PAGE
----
While print outlets aren't perfect, TV news has lagged further behind on climate, often presenting climate contrarians as an equal and opposite balance to climate scientists. In coverage of the national climate assessment, for example, multiple cable news shows featured both climate scientists and climate deniers, as though the two are simply opposite sides of a debate. "Meet the Press," "Anderson Cooper 360" and "State of the Union" all brought on climate deniers to provide balance to their shows. Republican politicians made the cable news rounds, too, spouting familiar tall tales about climate change being normal and cyclical or sun spots and volcanoes being the real culprits. Sen. Joni Ernst, R-Iowa, repeated the "the climate always changes" story on CNN, while Rick Santorum, informal White House adviser Stephen Moore and British politician Nigel Farage pushed the "climate scientists getting rich" narrative.
Though some outlets have moved to extricate deniers from the conversation, too many television news programs continue to bring on "contrarian" experts, giving a platform to tired lies. I say "lies" because fossil fuel industry scientists debunked these theories themselves decades ago, so they are knowingly perpetuating falsehoods. In a "global warming primer" prepared in the 1990s by the Global Climate Coalition, a since-disbanded consortium of fossil fuel producers, utilities, manufacturers, and other U.S. business interests (including the U.S. Chamber of Commerce), a Mobil scientist debunked all of the prevailing contrarian theories of the day on climate change. That part of the primer was left unprinted, of course, and oil companies went on to fund scientists promoting those very theories - the same ones that industry spokesmen and conservative politicians spout today.
In addition to propping up experts and leaning on media to use them as sources, oil companies have spent millions on advertising and advertorials over the years. Which seems innocuous - most companies advertise - but oil companies don't sell a consumer product so much as a commodity. Most people aren't loyal to a particular brand of gas; they buy whatever is most convenient or cheapest. So, when oil companies take out ads, it's with the intention of shifting the opinions of the voting public, policymakers, and the media.
In an exhaustive survey of ExxonMobil's advertorials from 1977 to 2014, science historian Naomi Oreskes and researcher Geoffrey Supran found that these pieces often took the form of "op-ads" that look and read a lot like op-eds but are paid for by an advertiser. Some simply presented positive stories about the company (heavily focused on their investments in algal biofuels, for example), but others argued for more relaxed policies on offshore drilling or a "common sense" approach to climate change regulation. The researchers found that "83 percent of peer-reviewed papers and 80 percent of internal documents acknowledge that climate change is real and human-caused, yet only 12% of advertorials do so, with 81 percent instead expressing doubt."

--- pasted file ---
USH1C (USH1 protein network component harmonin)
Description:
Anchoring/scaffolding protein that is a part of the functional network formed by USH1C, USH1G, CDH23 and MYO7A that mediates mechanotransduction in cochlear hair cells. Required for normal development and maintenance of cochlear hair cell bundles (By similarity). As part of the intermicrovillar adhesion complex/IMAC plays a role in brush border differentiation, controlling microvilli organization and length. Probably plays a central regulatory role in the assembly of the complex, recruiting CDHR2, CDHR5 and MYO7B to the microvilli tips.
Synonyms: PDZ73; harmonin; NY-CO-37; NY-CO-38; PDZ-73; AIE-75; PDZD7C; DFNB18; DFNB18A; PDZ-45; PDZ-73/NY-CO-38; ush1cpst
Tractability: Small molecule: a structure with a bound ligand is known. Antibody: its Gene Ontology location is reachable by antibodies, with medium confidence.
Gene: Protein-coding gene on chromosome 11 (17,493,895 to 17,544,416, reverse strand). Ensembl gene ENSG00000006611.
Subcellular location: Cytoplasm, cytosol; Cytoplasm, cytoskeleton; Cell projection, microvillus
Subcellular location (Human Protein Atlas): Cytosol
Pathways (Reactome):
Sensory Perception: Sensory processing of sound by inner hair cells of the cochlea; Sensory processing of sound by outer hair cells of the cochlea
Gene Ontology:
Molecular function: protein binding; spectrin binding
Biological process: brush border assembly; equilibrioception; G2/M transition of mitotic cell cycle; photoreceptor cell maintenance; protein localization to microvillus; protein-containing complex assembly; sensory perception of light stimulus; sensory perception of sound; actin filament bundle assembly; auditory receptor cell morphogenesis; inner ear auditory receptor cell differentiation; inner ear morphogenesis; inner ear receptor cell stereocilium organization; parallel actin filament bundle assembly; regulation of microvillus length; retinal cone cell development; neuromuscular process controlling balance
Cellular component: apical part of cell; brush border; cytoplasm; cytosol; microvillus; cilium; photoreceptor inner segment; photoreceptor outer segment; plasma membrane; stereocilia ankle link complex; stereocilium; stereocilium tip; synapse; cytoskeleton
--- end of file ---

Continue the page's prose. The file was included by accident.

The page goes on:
A 1981 internal Mobil memo discovered by the Climate Investigations Center is an evaluation of the first decade of Mobil's advertorial program, and it makes the company's goals clear: "Not only is the company presenting its opinion to key opinion leaders, but it has been engaging in continuing debate with the New York Times itself. In fact, the paper has even changed to positions similar to Mobil's on at least seven key energy issues."
Granted, Mobil communications staff are giving themselves a lot of credit here, but whether they accomplished their goal is almost beside the point. This document shows the intention of these campaigns, and that's something that should be taken seriously by any media outlet agreeing to run them, especially because many still do today. Campaigns that bring in big money at a time when the business of news is struggling are surely hard to turn down, but media outlets need to seriously consider the impact these campaigns have on their ability to inform the public, and work to mitigate that impact, above and beyond the usual "church and state" division between advertising and editorial. They could stop running these campaigns alongside climate reporting, do a better job of labeling campaigns, or refuse to run them altogether.
It's well past time the media stopped allowing itself to be a tool in the fossil fuel industry's information war. Oreskes likens the push for "balance" on climate change to journalists arguing over the final score of a baseball game. "If the Yankees beat the Red Sox 6-2, journalists would report that. They would not feel compelled to find someone to say actually the Red Sox won, or the score was 6-4," she says.